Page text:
I thought this would be the end of this little research on identity, culture and community but this family got a lot more interesting the more I followed the extended family and ancestors of Nancy ISHCOMER-SHIELDS.

I will post that in the second part of this fascinating research exercise on the ISHCOMER & SHIELDS family!!!

Sunday, December 13, 2020

Still in Bondage After the Civil War in Choctaw & Chickasaw Nations

 "But to our sad disappointment the war is now apparently ceased and a general peace among the white and red man is agreed upon, and generally adhered to, by those two races, and yet our dear ones are still held and and tyrannized ever in a most cruel manner, by their former masters. Since the right of property in our race has been abolished by the US Government, the master have become brutal in their treatment of our color...."

   -Excerpt from letter written to the Freedmen's Bureau by former slave from Indian Territory-

* * * * *

In October 1865 a full six months after the end of the Civil War, men who served in the Union Army and who fought for their freedom, found life to be challenging in those times.  Several turned to the Freedmen's Bureau Office in Washington DC for assistance.  Their goal was to get to their families and to begin their new lives as free people. But the letter which was eventually sent to Washington DC headquarters explained the problems that they encountered in Indian Territory.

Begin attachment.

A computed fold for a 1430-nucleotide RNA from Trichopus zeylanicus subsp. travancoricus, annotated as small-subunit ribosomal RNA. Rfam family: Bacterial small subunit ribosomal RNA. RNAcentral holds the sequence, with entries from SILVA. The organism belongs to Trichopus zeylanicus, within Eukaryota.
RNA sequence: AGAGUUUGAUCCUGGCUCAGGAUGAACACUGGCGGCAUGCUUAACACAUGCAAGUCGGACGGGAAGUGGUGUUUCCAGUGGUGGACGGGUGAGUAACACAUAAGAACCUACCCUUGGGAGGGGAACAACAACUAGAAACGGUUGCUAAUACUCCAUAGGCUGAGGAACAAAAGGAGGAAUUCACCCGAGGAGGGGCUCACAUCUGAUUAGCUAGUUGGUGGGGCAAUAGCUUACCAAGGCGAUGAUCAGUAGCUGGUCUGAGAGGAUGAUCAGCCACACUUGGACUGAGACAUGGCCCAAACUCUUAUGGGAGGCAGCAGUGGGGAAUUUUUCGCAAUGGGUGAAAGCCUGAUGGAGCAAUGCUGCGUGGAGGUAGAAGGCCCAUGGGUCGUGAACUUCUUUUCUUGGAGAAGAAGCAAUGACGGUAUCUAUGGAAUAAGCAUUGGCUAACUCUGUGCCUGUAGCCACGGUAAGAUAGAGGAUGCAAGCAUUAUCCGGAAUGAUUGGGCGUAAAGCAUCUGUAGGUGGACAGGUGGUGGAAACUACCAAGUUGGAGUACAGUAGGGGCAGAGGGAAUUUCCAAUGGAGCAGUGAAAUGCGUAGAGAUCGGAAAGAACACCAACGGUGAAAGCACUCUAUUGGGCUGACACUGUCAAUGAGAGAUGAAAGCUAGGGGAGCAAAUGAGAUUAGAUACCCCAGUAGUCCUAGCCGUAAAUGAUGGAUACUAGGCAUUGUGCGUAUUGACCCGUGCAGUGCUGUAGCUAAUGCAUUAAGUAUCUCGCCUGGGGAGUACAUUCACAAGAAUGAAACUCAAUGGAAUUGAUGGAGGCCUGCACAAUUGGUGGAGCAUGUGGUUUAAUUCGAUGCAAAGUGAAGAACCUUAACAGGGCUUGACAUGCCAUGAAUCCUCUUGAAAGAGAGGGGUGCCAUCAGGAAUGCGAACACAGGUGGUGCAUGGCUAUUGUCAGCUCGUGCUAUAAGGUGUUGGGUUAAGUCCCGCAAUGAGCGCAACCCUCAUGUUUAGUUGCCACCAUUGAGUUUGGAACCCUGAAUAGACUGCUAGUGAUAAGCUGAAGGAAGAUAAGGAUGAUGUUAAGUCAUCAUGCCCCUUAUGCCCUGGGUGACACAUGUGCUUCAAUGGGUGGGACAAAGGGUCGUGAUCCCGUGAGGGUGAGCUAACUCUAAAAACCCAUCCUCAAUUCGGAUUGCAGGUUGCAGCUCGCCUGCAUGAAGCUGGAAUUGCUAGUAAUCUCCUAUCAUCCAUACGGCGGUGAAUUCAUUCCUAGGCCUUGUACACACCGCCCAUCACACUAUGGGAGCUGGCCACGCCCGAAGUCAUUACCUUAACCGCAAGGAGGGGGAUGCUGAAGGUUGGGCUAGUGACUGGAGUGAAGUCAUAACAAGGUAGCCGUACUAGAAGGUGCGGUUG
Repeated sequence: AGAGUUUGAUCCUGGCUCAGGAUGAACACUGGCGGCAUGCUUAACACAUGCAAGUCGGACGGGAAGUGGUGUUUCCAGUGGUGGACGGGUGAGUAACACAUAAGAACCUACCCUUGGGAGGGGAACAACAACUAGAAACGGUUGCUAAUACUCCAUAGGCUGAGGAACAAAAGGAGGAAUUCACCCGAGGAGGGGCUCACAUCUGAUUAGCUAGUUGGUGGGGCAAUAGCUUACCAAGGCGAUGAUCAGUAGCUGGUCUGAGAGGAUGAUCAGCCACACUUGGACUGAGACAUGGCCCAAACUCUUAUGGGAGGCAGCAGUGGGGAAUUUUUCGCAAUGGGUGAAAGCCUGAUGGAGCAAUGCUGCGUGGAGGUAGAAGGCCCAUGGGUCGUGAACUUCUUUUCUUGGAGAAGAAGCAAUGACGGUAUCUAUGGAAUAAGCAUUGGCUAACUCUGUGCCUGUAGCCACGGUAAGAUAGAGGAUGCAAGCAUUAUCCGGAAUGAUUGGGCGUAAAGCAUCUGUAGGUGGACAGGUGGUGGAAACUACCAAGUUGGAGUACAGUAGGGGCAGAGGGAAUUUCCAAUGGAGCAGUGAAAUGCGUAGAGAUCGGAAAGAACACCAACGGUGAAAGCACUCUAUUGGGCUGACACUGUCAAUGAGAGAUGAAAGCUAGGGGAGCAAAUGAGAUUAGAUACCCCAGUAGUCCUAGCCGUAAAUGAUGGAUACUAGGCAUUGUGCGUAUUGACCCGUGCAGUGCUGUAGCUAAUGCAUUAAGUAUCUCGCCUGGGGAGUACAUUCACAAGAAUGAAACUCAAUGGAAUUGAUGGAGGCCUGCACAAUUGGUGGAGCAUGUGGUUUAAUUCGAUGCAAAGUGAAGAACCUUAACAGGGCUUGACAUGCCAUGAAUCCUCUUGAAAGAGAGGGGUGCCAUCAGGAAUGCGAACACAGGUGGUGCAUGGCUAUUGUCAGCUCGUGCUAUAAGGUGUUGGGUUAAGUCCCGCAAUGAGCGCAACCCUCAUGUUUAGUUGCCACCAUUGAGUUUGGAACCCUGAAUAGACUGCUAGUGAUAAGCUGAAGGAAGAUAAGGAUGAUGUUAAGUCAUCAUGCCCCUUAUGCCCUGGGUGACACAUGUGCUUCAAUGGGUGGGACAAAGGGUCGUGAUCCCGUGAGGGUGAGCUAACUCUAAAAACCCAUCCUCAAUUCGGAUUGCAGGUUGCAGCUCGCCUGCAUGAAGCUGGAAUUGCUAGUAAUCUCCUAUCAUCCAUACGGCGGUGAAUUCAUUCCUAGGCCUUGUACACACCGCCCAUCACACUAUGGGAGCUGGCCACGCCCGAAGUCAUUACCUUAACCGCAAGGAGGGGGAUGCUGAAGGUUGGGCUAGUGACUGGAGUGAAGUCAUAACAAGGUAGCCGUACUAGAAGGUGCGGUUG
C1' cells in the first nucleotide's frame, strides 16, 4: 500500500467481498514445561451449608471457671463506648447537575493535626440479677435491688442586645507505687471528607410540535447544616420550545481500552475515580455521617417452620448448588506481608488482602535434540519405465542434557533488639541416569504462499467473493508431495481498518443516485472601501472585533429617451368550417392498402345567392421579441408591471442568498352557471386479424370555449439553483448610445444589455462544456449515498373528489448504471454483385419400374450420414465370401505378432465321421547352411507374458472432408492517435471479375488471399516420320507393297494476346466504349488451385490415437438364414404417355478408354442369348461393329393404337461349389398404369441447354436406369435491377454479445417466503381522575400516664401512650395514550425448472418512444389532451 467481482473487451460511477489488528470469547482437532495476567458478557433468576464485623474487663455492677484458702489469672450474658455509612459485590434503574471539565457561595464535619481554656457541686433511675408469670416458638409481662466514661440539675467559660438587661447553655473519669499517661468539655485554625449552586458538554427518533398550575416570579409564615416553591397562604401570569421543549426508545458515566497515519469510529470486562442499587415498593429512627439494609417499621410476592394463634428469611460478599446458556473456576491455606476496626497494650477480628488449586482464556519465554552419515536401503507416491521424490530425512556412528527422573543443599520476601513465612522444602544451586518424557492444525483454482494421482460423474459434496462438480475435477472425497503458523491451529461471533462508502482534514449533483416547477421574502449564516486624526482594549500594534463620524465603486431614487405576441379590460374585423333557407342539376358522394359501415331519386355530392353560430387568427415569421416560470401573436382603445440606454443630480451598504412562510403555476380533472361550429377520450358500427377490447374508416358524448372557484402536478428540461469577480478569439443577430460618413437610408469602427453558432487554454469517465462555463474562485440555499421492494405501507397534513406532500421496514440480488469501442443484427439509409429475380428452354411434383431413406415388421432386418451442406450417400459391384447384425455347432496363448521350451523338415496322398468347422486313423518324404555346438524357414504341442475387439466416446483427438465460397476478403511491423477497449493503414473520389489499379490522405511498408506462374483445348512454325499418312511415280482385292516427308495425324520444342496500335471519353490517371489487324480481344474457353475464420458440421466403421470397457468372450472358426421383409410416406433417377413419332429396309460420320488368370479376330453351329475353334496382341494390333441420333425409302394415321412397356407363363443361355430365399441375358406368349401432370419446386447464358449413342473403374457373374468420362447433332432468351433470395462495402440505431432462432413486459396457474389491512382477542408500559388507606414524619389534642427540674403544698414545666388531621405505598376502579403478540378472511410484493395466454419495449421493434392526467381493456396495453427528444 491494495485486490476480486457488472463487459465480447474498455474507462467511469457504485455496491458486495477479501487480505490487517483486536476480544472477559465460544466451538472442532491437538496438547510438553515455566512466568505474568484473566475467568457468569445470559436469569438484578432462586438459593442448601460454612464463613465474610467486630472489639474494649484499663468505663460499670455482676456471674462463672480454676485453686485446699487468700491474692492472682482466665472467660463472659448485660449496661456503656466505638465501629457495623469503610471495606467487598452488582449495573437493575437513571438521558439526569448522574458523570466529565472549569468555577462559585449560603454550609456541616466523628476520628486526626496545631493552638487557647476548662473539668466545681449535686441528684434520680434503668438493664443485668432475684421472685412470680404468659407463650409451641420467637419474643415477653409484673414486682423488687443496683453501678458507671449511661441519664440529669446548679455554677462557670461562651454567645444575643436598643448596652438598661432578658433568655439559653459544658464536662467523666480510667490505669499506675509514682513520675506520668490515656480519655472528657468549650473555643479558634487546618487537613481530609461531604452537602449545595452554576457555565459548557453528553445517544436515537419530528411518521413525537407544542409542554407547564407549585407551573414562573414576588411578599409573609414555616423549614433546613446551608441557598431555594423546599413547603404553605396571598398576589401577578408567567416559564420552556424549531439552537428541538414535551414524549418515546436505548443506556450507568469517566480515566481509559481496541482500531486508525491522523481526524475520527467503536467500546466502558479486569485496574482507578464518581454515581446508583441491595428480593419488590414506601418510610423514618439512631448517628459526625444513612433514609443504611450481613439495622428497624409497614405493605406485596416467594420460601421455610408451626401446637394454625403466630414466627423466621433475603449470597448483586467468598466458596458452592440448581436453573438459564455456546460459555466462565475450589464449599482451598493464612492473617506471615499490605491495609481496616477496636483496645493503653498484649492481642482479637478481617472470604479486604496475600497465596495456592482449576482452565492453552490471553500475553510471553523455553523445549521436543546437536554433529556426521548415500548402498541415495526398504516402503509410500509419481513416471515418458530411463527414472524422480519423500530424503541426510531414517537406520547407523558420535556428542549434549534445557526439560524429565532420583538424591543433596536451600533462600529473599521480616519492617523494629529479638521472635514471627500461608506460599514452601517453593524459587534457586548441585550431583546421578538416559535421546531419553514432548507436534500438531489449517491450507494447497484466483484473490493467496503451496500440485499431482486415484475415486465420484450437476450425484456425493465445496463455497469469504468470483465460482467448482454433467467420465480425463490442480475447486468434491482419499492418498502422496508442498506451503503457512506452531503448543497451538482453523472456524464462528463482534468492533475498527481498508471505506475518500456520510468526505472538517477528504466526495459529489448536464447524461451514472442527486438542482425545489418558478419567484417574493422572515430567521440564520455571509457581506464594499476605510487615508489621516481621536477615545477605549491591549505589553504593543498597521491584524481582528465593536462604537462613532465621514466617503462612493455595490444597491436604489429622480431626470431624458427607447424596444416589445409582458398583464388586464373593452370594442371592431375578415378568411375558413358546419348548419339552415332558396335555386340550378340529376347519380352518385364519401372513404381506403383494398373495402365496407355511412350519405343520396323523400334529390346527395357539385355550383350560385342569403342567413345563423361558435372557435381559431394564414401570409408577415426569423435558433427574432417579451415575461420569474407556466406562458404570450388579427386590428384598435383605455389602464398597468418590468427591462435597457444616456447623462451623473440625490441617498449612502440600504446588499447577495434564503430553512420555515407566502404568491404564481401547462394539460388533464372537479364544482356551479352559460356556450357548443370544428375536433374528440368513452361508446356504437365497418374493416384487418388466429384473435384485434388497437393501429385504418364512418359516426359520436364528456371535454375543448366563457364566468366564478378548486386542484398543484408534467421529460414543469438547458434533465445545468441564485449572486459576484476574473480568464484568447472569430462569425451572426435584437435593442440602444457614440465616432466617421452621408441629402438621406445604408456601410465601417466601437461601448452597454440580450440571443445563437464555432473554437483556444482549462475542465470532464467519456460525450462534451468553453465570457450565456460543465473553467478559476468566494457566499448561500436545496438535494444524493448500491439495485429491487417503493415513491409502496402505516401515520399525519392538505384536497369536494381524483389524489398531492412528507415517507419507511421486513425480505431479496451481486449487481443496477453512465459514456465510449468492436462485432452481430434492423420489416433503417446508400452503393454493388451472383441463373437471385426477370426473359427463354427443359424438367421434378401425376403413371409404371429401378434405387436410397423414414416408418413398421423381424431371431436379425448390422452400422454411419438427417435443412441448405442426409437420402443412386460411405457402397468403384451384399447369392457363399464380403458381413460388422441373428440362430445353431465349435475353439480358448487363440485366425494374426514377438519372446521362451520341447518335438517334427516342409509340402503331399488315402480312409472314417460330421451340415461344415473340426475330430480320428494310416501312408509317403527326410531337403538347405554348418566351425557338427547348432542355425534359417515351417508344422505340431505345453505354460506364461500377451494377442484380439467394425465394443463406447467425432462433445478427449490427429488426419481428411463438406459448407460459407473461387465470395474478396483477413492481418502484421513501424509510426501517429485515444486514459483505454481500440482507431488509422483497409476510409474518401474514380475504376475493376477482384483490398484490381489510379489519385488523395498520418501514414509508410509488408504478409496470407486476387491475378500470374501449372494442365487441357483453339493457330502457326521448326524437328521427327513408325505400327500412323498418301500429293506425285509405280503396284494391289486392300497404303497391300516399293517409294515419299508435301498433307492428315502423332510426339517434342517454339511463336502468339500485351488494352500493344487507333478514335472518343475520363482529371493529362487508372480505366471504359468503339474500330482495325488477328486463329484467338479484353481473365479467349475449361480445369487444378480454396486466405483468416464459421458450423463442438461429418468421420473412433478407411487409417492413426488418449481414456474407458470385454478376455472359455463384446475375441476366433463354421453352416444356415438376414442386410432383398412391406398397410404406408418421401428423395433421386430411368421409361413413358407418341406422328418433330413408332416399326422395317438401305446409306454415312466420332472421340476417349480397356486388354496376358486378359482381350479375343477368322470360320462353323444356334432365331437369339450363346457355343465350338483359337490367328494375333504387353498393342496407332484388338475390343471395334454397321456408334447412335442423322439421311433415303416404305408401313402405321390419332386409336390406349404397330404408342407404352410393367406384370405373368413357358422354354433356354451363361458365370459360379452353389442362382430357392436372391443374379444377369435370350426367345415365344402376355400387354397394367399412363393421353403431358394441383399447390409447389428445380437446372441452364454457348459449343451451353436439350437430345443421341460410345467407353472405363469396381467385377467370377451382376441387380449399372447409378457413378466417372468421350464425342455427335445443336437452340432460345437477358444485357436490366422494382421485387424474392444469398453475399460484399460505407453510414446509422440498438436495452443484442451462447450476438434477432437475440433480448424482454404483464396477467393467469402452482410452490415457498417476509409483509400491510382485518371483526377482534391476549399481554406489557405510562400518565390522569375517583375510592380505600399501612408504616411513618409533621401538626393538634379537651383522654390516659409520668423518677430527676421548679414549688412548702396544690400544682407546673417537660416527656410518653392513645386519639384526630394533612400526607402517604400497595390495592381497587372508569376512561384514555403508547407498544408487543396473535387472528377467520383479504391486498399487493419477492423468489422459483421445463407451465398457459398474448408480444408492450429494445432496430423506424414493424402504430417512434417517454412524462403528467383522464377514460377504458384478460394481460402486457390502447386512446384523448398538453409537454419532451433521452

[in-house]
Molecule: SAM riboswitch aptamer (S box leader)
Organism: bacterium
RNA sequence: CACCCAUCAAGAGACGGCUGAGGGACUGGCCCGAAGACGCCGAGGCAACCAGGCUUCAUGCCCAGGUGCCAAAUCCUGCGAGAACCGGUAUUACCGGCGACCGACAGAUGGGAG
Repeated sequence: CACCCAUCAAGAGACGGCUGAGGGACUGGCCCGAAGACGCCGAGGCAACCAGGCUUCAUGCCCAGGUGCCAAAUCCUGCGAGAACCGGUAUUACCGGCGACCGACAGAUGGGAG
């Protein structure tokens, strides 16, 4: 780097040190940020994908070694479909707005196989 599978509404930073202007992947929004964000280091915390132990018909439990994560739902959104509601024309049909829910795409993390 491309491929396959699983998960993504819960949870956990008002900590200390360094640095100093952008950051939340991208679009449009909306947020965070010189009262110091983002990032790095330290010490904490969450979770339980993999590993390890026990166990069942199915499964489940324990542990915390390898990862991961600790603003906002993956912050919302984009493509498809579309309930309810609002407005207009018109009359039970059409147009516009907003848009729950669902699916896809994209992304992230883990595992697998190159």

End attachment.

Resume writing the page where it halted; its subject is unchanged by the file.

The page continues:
The letter was a poignant and a sobering one, and clearly the basic desire for freedom and to make choices that affected one's life burned in the chest of all men, and women. The letter is a touching one and a true reminder that slavery, no matter where it occurred, was a horrific condition to impost upon others.  And after the conflict that brought slavery to an end, the lesson is that clearly slave holders tried to hold on to their free labor force as long as possible. This letter from Indian Territory reflects that time.